ELIZABETH CITY, N. C. – A few meters ahead, and the Jayhawk helicopter strikes trees; a few yards to the side, and it touches power lines.
Coast guard pilot Matt Delahunty, of Elizabeth City, N. C., carefully hovering the plane on a flood victim’s home, where Steve Lewis was standing on his roof waving an American flag as the water rose to the second floor of the residence.
Carolinian Steve Lewis is sitting in a basket after being hoisted up from the roof of his house in Rocky Point, N. C.
“It came in fast,” Lewis told Fox News during the helicopter ride. “My house is pretty much a wreck.”
The crew attitude remained even-keeled and certainly during the flight, so it was hard to tell that this is their first roof to the rescue.
“Holy cow!” the flight mechanic Ryan Johnson called, after the help of hoist Lewis in the helicopter. “My adrenaline!”
Johnson said urban rescues are a rarity for the U. S. Coast Guard out of Elizabeth City. About “99.9% of the cases, be done from the shore in the middle of the ocean, with nothing else around,” he added.
In neighborhoods, the crews have to maneuver around the “snag hazard,” such as trees, antennas and power lines. Darren Harrity, a rescue swimmer known for his herculean-like rescues, said: “there is definitely an adrenaline involved,” but not as much nerves. “We train for this kind of things.”
However, among the coast guard members of the military “hardness” and seemingly invincible spirits are just Carolinians, to witness their house is the growing destruction of water.
After finishing a long day of successful rescues, Johnson’s eyes filled, “I am too emotional now,” he warned. “I hugged my children nice and tight, a few days ago, when I got home. It’s just house, so it’s pretty emotional.”
Heavy rain from Florence has ended across North Carolina, but historic flooding continues with several rivers still at a major flood stage.
“We were today, I have family members who were affected pretty severely from the storm, so it is a very close emotional tie,” Johnson said.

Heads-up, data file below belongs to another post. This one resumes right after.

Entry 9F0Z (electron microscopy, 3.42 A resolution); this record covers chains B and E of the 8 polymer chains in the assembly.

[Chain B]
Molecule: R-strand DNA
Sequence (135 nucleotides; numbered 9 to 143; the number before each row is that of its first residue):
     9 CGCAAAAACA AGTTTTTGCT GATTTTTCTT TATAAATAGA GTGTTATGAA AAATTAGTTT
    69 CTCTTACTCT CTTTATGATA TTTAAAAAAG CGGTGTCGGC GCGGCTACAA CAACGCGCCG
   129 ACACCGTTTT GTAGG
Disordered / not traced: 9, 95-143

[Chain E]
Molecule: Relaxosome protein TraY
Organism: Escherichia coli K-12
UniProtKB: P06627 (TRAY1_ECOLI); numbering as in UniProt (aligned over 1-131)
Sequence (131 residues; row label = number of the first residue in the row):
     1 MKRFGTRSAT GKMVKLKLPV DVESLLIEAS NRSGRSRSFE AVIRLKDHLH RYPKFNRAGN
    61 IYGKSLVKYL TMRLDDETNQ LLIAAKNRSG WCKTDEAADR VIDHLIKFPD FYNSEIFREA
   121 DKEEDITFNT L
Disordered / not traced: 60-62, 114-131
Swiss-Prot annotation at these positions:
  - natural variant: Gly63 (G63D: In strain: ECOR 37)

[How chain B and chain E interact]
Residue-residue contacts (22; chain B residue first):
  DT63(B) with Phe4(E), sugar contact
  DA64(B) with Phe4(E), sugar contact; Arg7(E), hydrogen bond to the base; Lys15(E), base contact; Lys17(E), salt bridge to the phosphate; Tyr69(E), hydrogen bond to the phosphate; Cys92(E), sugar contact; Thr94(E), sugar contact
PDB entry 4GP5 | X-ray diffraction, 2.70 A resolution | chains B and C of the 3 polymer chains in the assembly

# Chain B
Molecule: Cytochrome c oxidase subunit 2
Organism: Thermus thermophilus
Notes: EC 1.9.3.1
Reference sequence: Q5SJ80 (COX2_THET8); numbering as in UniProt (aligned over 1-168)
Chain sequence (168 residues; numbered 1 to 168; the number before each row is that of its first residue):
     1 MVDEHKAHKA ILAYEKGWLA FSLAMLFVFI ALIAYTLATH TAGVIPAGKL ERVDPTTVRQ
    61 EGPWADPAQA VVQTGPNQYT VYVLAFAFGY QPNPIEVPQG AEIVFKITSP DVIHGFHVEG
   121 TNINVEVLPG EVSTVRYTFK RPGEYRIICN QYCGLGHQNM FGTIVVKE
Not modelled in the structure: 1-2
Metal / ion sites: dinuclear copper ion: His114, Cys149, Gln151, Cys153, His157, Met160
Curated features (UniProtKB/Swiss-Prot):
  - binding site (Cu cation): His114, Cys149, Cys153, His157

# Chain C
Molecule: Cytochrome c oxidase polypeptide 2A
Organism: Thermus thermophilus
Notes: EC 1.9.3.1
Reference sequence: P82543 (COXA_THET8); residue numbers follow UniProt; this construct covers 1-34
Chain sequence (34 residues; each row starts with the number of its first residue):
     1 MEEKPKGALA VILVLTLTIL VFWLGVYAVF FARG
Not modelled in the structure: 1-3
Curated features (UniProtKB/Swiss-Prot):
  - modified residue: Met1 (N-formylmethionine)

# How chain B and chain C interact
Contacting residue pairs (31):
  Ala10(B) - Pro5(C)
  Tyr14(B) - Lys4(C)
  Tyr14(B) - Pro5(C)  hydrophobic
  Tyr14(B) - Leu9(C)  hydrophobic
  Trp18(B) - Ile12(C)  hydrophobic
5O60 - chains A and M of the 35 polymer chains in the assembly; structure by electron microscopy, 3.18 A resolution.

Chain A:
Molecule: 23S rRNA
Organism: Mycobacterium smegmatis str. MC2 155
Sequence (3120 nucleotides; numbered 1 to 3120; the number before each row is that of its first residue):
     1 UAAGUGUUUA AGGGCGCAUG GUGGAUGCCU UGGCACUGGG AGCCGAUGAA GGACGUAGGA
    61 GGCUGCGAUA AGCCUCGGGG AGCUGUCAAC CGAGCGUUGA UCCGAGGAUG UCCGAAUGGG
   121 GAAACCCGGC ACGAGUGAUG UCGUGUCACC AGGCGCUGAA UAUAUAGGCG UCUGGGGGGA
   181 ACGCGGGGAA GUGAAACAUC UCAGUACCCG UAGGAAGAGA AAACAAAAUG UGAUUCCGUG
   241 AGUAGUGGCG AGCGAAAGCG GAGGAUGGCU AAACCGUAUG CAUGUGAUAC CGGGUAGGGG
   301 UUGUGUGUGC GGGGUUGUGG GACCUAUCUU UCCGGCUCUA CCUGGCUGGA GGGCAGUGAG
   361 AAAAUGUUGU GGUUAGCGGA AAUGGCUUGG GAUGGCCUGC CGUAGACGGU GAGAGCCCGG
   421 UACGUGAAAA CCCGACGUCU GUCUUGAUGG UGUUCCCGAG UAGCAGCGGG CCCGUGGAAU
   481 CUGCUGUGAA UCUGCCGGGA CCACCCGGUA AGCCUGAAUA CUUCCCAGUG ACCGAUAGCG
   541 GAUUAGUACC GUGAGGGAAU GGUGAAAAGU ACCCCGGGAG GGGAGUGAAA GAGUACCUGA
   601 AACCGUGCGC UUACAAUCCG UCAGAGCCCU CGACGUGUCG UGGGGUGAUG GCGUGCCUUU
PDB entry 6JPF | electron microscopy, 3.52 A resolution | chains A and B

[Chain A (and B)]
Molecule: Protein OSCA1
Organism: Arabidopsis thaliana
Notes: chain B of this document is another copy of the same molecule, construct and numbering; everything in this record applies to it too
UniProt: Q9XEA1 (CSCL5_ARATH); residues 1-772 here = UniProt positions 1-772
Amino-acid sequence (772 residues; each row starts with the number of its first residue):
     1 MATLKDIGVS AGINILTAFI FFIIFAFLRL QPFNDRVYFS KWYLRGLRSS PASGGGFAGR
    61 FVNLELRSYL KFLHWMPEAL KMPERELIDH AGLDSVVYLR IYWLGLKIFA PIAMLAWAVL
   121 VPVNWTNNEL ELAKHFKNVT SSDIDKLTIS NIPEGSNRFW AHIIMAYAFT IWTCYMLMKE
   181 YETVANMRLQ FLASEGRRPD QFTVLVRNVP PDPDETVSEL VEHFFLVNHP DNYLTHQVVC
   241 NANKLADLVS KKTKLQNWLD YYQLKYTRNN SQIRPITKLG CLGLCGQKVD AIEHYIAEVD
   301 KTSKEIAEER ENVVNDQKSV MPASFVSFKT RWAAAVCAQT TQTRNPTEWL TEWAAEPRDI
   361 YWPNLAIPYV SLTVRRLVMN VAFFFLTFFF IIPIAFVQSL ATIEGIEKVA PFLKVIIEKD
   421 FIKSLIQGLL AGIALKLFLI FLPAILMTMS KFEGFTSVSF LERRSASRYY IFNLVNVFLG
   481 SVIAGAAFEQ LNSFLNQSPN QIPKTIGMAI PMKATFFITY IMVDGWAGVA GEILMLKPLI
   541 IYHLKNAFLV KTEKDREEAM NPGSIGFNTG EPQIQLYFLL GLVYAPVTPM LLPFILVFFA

Historic floods continues to shock Carolinians, as several rivers have yet to crest.
Delahunty agreed, saying once the adrenaline subsides a rescue, the reality of fellow Carolinians’ condition really pulls at his heartstrings.
Delahunty embraced an emotional survivor, wearing nothing but a few garbage bags, which said that they will not be insured.
“At that time, I was not a coast guard officer, not more, I was just a fellow human being, so I asked her if I could pray with her and I prayed with her,” Delahunty called.
The crew will be reminded during every rescue mission of total destruction in their country of origin – the helicopter that “describe” the view from above. But this team of four Matt Delahunty (pilot), Lindsey Cockburn (co-pilot), Ryan Johnson (flight engineer) and Darren Harrity (rescue swimmer) – told Fox News it is an honor to serve the community that they are so many of them.
From left to right: Darren Harrity, Matt Delahunty, Emilie Ikeda, Lindsey Cockburn, Ryan Johnson
“It’s great to be able to give back to all, it’s given me,” Johnson shared.
Delahunty said that this is what they have signed. “We get to be a part of a really cool, just really great chance to get an answer to a prayer for people who, in many cases, are stranded for the days now,” he added.
With more than 3,000 Coast Guard members respond to Florence, the crews have rescued 193 people and 91 pets in North Carolina from Sunday evening; these figures are expected to grow, such as some rivers have yet to crest.
Heading into another week of long, emotional days, Cockburn said she copes with the exposure to the destruction by reminding themselves of the people’s resilience. “People come back from this; but it may take a while, but people will come back.”
Emilie Ikeda is a multimedia reporter based in Atlanta.